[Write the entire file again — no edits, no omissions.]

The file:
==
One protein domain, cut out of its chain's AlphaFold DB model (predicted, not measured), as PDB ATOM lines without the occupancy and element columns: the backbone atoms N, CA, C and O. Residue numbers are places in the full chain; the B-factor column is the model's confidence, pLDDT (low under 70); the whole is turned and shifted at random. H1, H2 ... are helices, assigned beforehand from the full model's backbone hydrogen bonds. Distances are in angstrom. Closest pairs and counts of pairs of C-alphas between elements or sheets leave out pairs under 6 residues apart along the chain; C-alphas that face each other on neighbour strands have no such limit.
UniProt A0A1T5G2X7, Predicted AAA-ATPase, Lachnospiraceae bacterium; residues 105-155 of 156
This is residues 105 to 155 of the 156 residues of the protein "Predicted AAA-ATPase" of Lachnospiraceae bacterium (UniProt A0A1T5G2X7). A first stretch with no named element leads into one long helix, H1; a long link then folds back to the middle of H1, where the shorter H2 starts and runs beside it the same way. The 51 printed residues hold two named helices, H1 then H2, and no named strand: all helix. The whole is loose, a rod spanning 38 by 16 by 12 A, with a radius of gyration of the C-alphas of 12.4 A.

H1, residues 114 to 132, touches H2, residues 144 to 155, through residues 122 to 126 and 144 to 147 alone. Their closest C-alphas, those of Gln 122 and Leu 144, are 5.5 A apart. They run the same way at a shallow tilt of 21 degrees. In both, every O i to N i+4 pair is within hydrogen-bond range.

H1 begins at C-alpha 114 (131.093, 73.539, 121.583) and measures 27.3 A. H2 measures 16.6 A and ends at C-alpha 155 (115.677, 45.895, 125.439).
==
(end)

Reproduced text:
One protein domain, cut out of its chain's AlphaFold DB model (predicted, not measured), as PDB ATOM lines without the occupancy and element columns: the backbone atoms N, CA, C and O. Residue numbers are places in the full chain; the B-factor column is the model's confidence, pLDDT (low under 70); the whole is turned and shifted at random. H1, H2 ... are helices, assigned beforehand from the full model's backbone hydrogen bonds. Distances are in angstrom. Closest pairs and counts of pairs of C-alphas between elements or sheets leave out pairs under 6 residues apart along the chain; C-alphas that face each other on neighbour strands have no such limit.
UniProt A0A1T5G2X7, Predicted AAA-ATPase, Lachnospiraceae bacterium; residues 105-155 of 156
This is residues 105 to 155 of the 156 residues of the protein "Predicted AAA-ATPase" of Lachnospiraceae bacterium (UniProt A0A1T5G2X7). A first stretch with no named element leads into one long helix, H1; a long link then folds back to the middle of H1, where the shorter H2 starts and runs beside it the same way. The 51 printed residues hold two named helices, H1 then H2, and no named strand: all helix. The whole is loose, a rod spanning 38 by 16 by 12 A, with a radius of gyration of the C-alphas of 12.4 A.

H1, residues 114 to 132, touches H2, residues 144 to 155, through residues 122 to 126 and 144 to 147 alone. Their closest C-alphas, those of Gln 122 and Leu 144, are 5.5 A apart. They run the same way at a shallow tilt of 21 degrees. In both, every O i to N i+4 pair is within hydrogen-bond range.

H1 begins at C-alpha 114 (131.093, 73.539, 121.583) and measures 27.3 A. H2 measures 16.6 A and ends at C-alpha 155 (115.677, 45.895, 125.439).